Concise Guide to HTML Head Tags

Serious on-site optimization begins with the head tags of your HTML documents. For example, up to 150 characters from the description are displayed on the search result pages. This article gives a concrete guideline for writing the HTML head section. You will also learn the meaning of important and even some mysterious meta tags, e.g. GEO values, and find out what is now deprecated.

Now that you know how to structure your website (from part 2 of this series), let’s dig deeper and take a look on an HTML document. Between the <html> tags, you have only two areas, the head and the body.

<!DOCTYPE ... >
<html>
	<head></head>
	<body></body>
</html>

As we like the top-down approach, we start with describing the important stuff for the head:

<head>
	<title></title>
	<meta ... />
	<link ... />
</head>

All about the <title> Tag

The most important tag is <title>. It has the highest weight for the search results and its content will be displayed at several locations:

  • as the tab title or on the top of your browser (see image below)
  • as the title of a bookmark
  • as the first element of a result on a search result page (SERP)

The content of the title tag is displayed as the tab title or on the top of your browser (as shown here with Google Chrome).

The title should contain the most important keywords of that page, describing the main topic of that page.

Here are some rules for the title:

  • Should be unique for each page of a website
  • Should have between 5..7 words with a max of 65 characters
  • Should be structured similar to this:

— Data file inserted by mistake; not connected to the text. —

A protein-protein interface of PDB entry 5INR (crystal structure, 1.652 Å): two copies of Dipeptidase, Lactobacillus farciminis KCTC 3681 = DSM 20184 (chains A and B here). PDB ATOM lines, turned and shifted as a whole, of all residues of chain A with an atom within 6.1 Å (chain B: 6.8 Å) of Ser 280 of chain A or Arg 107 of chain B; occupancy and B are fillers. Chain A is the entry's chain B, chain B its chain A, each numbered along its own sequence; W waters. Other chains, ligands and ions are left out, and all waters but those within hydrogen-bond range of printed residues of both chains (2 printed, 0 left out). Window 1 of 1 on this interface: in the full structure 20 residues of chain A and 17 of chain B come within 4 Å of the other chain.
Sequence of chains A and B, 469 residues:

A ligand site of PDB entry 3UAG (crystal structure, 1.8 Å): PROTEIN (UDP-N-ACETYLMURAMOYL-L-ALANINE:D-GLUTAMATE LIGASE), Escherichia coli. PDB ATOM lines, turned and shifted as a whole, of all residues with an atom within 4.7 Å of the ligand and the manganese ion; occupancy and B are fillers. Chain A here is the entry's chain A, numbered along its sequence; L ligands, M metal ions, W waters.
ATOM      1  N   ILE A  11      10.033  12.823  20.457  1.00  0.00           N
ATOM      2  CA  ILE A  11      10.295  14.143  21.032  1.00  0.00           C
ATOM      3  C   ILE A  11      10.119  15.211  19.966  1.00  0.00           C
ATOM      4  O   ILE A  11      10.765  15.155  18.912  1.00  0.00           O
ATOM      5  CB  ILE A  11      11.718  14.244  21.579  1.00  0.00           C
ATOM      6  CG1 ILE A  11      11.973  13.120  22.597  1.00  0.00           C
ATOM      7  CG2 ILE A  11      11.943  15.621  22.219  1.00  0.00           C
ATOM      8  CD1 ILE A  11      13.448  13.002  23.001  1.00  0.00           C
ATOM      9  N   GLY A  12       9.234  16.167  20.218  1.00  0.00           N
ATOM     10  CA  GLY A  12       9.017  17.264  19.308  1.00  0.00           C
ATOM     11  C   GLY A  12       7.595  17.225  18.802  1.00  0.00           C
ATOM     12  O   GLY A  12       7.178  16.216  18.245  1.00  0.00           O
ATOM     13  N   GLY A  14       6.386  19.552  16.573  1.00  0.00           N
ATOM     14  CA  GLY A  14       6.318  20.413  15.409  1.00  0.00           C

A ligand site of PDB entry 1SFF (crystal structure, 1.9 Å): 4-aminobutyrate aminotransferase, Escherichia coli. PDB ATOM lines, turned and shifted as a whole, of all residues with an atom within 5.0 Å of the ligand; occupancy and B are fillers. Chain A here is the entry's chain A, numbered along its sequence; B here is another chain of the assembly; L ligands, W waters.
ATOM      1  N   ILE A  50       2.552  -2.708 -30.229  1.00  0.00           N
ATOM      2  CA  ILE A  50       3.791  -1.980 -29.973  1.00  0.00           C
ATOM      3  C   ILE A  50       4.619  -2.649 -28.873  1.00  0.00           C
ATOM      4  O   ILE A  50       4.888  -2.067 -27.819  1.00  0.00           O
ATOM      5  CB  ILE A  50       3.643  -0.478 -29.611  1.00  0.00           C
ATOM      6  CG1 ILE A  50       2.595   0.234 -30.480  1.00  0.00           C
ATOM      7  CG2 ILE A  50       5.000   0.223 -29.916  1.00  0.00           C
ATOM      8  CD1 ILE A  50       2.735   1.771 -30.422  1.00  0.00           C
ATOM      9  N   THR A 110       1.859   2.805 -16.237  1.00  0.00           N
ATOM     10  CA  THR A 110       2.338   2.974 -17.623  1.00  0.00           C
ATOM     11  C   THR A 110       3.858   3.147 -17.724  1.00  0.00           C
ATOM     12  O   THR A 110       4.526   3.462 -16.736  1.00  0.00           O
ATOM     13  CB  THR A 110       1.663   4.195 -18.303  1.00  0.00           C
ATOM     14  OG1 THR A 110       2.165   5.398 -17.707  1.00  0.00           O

keyword/phrase – category – name/title of the website or brand
  • Should not have special symbols in it
  • The order of the keywords in the title is important, place the most important keyword at the beginning of the title
  • Don’t choose a title like <title>Welcome to my homepage</title>, Google has already more than 200 Millions search results for that topic.
    Imagine a company called Nuremberg confectionary selling handmade chocolate, a good title could be: “Handmade chocolate truffles by Nuremberg confectionary”

Next comes the <description>

Nearly as important as the title is the description. It’s enclosed in the tag

<meta name="description" content="..." />

and should contain a good description of the content of your website. It’s very likely, that the description will be shown as a snippet of your website with the title on the search result page, and it should contain the most important keywords of your site. But the description shouldn’t be stuffed with keywords only – that would be detected by the search engine spiders and could be penalized by them (mostly, they remove your site from the search result pages).

For the description, you should consider the following:

  • Should be unique for each page of a website
  • Should have between 25 and 150 characters
  • Should not have special symbols in it

Favicons

Favicons are the little icons shown beside the address in the Browser or beside the title in the tab and may help to remember your website.

The Favicon is displayed beside the title in the tab.

Favicons are added with this tag:
<link rel="shortcut icon" href="http://www.example.com/favicon.ico">

Some Browsers already support animated favicons, but an animation may annoy some visitors. Think about it before you use an animated icon, don’t just use it because you think it’s cool.

Important and Mysterious <meta> Tags

There are a few other tags for the header, which may help your website to get a better ranking: